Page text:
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Residents at the MacDowell Colony in Peterborough receive a lunch basket each day so they don’t have to stop working. Residents at the MacDowell Colony in Peterborough receive a lunch basket each day so they don’t have to stop working. (Victoria Sambunari)
By Jan Gardner
Globe Correspondent / August 7, 2011

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For more than 100 years, the MacDowell Colony in southern New Hampshire has been a kind of heaven on earth for writers, composers, and visual artists. Each person accepted for a residency gets a private studio for weeks or months. And a lunch basket is left on the doorstep every day so as not to interrupt anyone’s muse. Among the famous works that grew out of residencies at the colony are James Baldwin’s “Notes of a Native Son,’’ Thornton Wilder’s “Our Town,’’ and Leonard Bernstein’s “Mass.’’

The public is invited to visit, picnic on the grounds, and tour artists’ studios only one day a year - the day that the Edward MacDowell Medal, named for the colony’s cofounder, is awarded to an outstanding artist. This year’s Medal Day ceremony will be held at 12:15 p.m. on Aug. 14. The recipient will be playwright Edward Albee. In announcing the award, Andre Bishop, artistic director of the Lincoln Center Theater and chairman of the medalist selection committee, called Albee “a towering presence in the American theater.’’ Film and theater director Mike Nichols, who directed a film adaptation of Albee’s “Who’s Afraid of Virginia Woolf?,’’ and writer Michael Chabon, chairman of the colony’s board of directors, will offer remarks.

For a full list of activities, visit www.macdowellcolony.org.

Transported by books Edith Wharton’s “In Morocco,’’ about her journey just after World War I, is a classic of travel literature. Henry James in “Italian Hours’’ wrote about his enchantment with the country that became the setting for some of his best-known novels. And the music composed by Paul Bowles was deeply influenced by his visits to exotic locales.

Travel transformed the 19th- and 20th-century American expatriates whose writings are being explored in a series of seminars under way at Boston University’s Mugar Library, 771 Commonwealth Ave. These are bargain armchair adventures. The Boston Poetry Union is charging $5 for each two-hour class taught by Christopher M. Ohge, a doctoral candidate at BU. No prior knowledge is assumed, and no preparation is expected, although reading packets are available for each session.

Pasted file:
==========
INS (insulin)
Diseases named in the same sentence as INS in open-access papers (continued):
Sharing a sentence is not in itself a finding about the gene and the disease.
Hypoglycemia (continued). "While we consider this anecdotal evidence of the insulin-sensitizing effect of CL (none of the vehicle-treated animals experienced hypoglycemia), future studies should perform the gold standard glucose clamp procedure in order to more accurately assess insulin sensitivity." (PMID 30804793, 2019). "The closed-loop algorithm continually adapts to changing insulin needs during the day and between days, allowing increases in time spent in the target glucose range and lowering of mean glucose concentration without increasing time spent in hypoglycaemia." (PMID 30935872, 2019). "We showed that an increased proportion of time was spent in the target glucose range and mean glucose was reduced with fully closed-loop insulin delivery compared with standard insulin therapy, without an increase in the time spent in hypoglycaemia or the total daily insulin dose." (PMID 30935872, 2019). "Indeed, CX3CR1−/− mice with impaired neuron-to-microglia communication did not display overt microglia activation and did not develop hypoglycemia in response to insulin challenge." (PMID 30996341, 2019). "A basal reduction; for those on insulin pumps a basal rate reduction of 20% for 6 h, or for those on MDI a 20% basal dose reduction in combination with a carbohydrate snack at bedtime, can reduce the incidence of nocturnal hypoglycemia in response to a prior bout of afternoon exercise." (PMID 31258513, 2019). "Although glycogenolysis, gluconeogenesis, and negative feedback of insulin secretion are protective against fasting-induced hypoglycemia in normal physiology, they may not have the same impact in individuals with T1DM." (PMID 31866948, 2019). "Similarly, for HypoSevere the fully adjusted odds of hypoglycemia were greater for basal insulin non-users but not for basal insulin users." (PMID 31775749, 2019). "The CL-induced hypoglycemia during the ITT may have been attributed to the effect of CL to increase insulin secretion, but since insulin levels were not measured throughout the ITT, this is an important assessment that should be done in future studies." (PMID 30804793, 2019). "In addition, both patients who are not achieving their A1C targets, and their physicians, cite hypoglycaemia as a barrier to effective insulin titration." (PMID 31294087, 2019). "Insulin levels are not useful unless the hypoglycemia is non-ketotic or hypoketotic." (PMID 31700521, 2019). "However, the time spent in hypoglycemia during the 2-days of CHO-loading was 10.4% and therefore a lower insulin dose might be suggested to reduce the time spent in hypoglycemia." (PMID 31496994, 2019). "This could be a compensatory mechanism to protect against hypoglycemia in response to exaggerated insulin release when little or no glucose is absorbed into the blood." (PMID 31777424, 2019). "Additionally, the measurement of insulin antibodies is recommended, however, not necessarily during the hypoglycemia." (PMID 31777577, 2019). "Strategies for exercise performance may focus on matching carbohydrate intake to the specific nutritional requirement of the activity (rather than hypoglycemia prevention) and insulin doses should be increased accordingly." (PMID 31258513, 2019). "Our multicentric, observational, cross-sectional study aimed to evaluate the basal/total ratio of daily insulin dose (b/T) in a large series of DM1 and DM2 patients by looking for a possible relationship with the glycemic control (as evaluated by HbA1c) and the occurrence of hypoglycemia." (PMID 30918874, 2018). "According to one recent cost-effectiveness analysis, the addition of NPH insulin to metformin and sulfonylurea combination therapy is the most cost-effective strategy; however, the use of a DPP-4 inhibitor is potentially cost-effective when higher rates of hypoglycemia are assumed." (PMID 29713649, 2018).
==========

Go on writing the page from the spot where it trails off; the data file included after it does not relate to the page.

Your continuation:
This is the third summer the union has held a seminar series, according to organizer Zachary Bos. Registrants include an astronomer, a bartender, and a psychotherapist as well as graduate students in literature.

At each session, Ohge will talk about the themes of that evening’s texts before leading a group discussion focused on a close reading of them. Each seminar stands on its own.

This Thursday, from 6 to 8 p.m., James and Wharton will be discussed. Stein and T.S. Eliot are the focus on Aug. 18, and the series ends Aug. 25 with a seminar on Bowles, the subject of Ohge’s doctoral dissertation. To register, send an e-mail with the dates you plan to attend to bostonpoetryunion@gmail.com. Attendance is capped at 12 students per seminar.

Coming out

“On the Origin of Tepees: The Evolution of Ideas (and Ourselves)’’ by Jonnie Hughes (Free Press)

“The Digital Mom Handbook: How to Blog, Vlog, Tweet, and Facebook Your Way to a Dream Career at Home’’ by Audrey McClelland and Colleen Padilla (Harper)

“Becoming Marie Antoinette’’ by Juliet Grey (Ballantine)

Pick of the Week Annie Philbrick of Bank Square Books in Mystic, Conn., recommends “Turn of Mind’’ (Grove Atlantic) by Alice LaPlante: “Dr. Jennifer White is a brilliant retired orthopedic surgeon with rapidly worsening dementia. Did she hate her lifelong best friend so much that she severed her four fingers? By unraveling complex family dynamics and the intimate wounds of long ago, LaPlante creates a thrilling mystery that is as haunting as Lisa Genova’s ‘Still Alice’ but with a murderous twist.’’

Jan Gardner can be reached at JanLGardner@yahoo.com.